November is National Alzheimer’s Disease Awareness Month: Part 1

After designating a National Alzheimer’s Disease Week in 1982, President Ronald Reagan helped launch a national campaign against Alzheimer’s disease in 1983. President Reagan called members of the Alzheimer’s Association to the White House for the signing of a proclamation declaring that November is National Alzheimer’s Disease Awareness Month (NADAM). This year marks NADAM’s 30th anniversary.

President Bill Clinton named the week of Thanksgiving as a time to honor caregivers in 1997, and that has since expanded to National Family Caregivers Month.

The holiday season can be busy with travel and visits from family and friends who might not often see one another. This time together may raise questions about a person’s physical and cognitive health. Although some change in cognitive ability can occur with age, memory problems that impact daily living are not a part of typical aging. Recognizing the difference between typical aging and potentially more serious problems can help identify when it may be time to see a doctor.

An annual trend, over the 2012 holiday season, the Alzheimer’s Association® Helpline saw a 13 percent rise in calls to its 24-hour Helpline, 800-272-3900, as people visited with friends and family whom they may not see as frequently during the year. The Alzheimer’s Association encourages anyone to call the Helpline with a question or doubt about Alzheimer’s disease or another form of dementia.

“There remains such a fear of Alzheimer’s, as well as a stigma, and while there remains no cure for Alzheimer’s – there is support for you and your family, and information and understanding. We have new programs for people with Alzheimer’s, too, including the Alzheimer’s Café for anyone, Gather at the Gallery (arts related and outdoor activities) and LIVEWISE for people with Early Stage Alzheimer’s and their caregivers ” said Ruth A. Almen, LMSW, Regional Director, U.P. Region for the Alzheimer’s Association. “There is nothing to be embarrassed about; and when you are afraid and worried about your future, we are here to help you and your family now and in the long run.”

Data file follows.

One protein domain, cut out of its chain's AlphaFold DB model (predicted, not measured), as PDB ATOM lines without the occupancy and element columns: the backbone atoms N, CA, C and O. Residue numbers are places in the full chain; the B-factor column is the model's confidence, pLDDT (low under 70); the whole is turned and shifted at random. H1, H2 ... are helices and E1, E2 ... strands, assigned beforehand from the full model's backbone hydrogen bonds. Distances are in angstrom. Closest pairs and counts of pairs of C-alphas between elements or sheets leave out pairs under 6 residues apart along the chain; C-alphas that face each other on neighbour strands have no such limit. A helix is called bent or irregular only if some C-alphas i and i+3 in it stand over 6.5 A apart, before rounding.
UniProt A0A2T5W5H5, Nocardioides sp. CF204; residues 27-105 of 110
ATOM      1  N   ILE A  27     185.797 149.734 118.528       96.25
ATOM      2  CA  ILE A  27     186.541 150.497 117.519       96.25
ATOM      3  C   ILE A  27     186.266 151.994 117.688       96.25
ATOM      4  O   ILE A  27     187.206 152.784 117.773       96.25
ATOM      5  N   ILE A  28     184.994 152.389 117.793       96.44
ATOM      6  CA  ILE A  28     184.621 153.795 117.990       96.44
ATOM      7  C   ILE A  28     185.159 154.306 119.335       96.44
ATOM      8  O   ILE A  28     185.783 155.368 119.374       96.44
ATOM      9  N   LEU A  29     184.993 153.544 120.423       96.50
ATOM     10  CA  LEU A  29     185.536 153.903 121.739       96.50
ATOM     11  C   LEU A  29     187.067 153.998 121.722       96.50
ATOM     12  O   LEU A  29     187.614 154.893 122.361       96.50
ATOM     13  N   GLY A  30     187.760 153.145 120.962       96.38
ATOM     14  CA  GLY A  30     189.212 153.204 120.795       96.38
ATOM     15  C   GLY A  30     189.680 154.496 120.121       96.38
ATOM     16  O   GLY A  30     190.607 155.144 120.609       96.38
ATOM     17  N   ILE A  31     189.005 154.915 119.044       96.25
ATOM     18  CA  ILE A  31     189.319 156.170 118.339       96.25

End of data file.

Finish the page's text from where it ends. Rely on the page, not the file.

Anyone with questions about Alzheimer’s disease or seeking information should contact the Alzheimer’s Association 24/7 toll-free Helpline at 800-272-3900 or visit®. Experts are available to take calls from individuals concerned with their own cognitive health, as well as from family members and friends concerned about a family member and seeking resources.

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